When the Human Genome Project was completed in 2003, the field of aging expected remarkable findings from “cracking” the genetic code, the “genetic” era of health. In the last 15 years a new era appeared, called the “epigenetic” era. This is the science of how our environment influences the activity of our genes. Lifestyle can actually switch certain genes on and others off. Choices made about nutrition are the most powerful environmental factors that influence gene activity, followed by fitness, quality of sleep, toxins including smoking, and stress. Our genes may load the “longevity and health” gun, but lifestyle pulls the trigger, or not.
A brief description of some of the ground-breaking experiments that can impact your chances of a long and healthy life, called your healthspan, follows.
Dr. Dean Ornish, an internationally acclaimed physician in California, studied 31 men with low-grade prostate cancer and fed them a plant-based diet with fewer than 10% of calories from fat. The men were encouraged to walk, meditate and meet in group sessions. At the end of only three months, 48 genes crucial to cancer growth were found to be more active but 453 genes, ones that controlled for tumor growth and protein production, were less active in producing proteins. Overall, blood tests for prostate cancer activity improved and tumors shrunk.
From the same patients studied above, Dr. Ornish and colleagues measured the activity of an enzyme produced by genes, telomerase, believed to be involved in slowing the aging process. At five years, the age-related decrease in telomerase activity was much less in the plant-based group than a control group and their telomeres were longer, suggesting a slowing of the aging process.
A research group in Pennsylvania studied 63 individuals with heart disease who followed the Ornish plant-based lifestyle program and compared them to a group of 63 people who did not follow any particular program. While the control group experienced no improvement in health, the Ornish group lost weight and blood pressure fell by about 10%. At 12 weeks, researchers found that 26 genes were exhibiting different activity in the Ornish group. After a year, that number swelled to 143 genes. The genes that promoted inflammation and blood vessel injury were significantly reduced in activity.
The most robust data for the importance of a plant diet, perhaps one naturally low in calories from fat, pertains to the important question of whether heart disease can be prevented and even reversed after years of slow progression. The answer is an enthusiastic yes and a few of the key pieces of evidence are important to be familiar with.
Lester Morrison, MD practiced internal medicine in Los Angeles in the 1940’s and 1950’s and had many heart patients but few therapies. He was aware of a unique report following the end of World War II that during the war in Norway the rate of heart attacks and cardiac deaths plummeted. Morrison hypothesized that the seizure of farm animals and dairy products in countries like Norway the population relying on largely plant-based sources. He designed a plan for his heart patients that omitted rich foods like cream, butter, full fat dairy, olives, nuts avocados, oils, glandular organs, and egg yolks. His results were published in a well-respected medical journal and showed a greater than 50% drop in deaths in the plant-based diet group at 12 years.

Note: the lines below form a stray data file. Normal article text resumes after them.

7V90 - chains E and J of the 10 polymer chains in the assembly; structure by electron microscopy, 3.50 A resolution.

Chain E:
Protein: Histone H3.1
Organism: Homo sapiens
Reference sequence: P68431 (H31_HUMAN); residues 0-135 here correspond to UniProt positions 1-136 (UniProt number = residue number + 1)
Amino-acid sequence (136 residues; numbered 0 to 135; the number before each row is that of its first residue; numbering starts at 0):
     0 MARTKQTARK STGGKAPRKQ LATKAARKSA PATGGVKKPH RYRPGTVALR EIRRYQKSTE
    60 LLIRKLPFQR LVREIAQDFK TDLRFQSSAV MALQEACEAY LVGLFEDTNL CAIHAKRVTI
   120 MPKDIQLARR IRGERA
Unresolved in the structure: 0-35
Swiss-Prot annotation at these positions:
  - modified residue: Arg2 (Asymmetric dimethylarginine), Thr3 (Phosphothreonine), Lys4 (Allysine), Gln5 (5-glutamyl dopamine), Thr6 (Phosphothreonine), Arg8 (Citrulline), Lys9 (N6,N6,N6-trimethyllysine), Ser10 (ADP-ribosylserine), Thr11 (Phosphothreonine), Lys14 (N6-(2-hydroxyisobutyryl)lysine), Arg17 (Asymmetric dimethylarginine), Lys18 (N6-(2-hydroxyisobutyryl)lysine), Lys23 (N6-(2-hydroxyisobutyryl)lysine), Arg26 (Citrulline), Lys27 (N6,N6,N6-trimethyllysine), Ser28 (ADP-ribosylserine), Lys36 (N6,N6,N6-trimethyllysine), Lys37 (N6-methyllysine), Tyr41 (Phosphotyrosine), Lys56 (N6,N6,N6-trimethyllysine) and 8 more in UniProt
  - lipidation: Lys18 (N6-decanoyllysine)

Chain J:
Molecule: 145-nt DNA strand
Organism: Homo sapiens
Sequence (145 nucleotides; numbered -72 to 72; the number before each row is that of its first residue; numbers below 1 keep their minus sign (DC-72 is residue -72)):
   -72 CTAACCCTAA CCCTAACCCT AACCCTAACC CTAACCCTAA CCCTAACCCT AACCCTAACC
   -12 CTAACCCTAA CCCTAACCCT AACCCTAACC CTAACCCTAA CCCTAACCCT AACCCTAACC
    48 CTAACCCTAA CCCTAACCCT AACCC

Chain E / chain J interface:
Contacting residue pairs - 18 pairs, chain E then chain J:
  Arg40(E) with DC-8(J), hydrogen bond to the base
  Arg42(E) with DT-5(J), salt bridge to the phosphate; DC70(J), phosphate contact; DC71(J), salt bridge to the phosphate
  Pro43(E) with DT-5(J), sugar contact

Nathan Pritikin was an aerospace engineer in Santa Barbara and heard of the nutrition work being done by Lester Morrison, MD. Pritikin visited Dr. Morrison in the early 1950’s and learned that his cholesterol was over 300. Pritikin dug into the books and designed a plant-based regimen rich in beans, low in fat, and combined it with walking. He was able to lower his cholesterol by nearly 200 points at a time when there were no drug therapies and slowly his stress test returned to normal. He wrote a book, The Pritikin Diet, that became an international best seller. His legacy lives on at the Pritikin Longevity Center and Spa in Miami, Florida.
Dean Ornish, MD was introduced to Eastern philosophy when his parents invited Swami Satchidananda to their home. Ornish was impressed by his words and yogic practice and the two remained in contact while Ornish pursued medical training at Harvard and the University of California. Ornish launched the Lifestyle Heart Trial with a randomization between lifestyle therapy and control in patients with very severe heart disease. The 5-year data on the plant diet treated group showed dramatic reversal of plaque in the treatment group while the control group got worse and worse despite conventional cardiology care and follow-up. In 2010, insurance companies approved the Ornish program and the Pritikin plant-based programs for the treatment of heart patients.
Caldwell Esselstyn, MD won a Gold Medal in the Olympics, served his country as a surgeon in Vietnam, and had an honored career at the Cleveland Clinic treating breast and thyroid disease. However, like Pritikin, he had a passion to learn and changed his focus to heart disease. Along with his wife Ann, he recruited patients with advanced heart disease and taught them to eat a plant-based diet without any added oils, nuts or avocados. Their work spans decades but he recently published a sample of nearly 200 patients and identified a high compliance rate with the program and a very low cardiac event rate. In short, plant-based diets without added oils appeared to quickly heal and reverse long standing blocked arteries.
The Fasting Mimicking Diet (FMD) developed by Valter Longo, PhD. at the University of Southern California is a 5-day plant diet program with enormous research supporting its benefits. The fact that it teaches avoiding meats, dairy, eggs, and fish for the benefit of the body is of note. The program is used widely in my clinic, is patented, and supports healthy regeneration, longevity, and aging.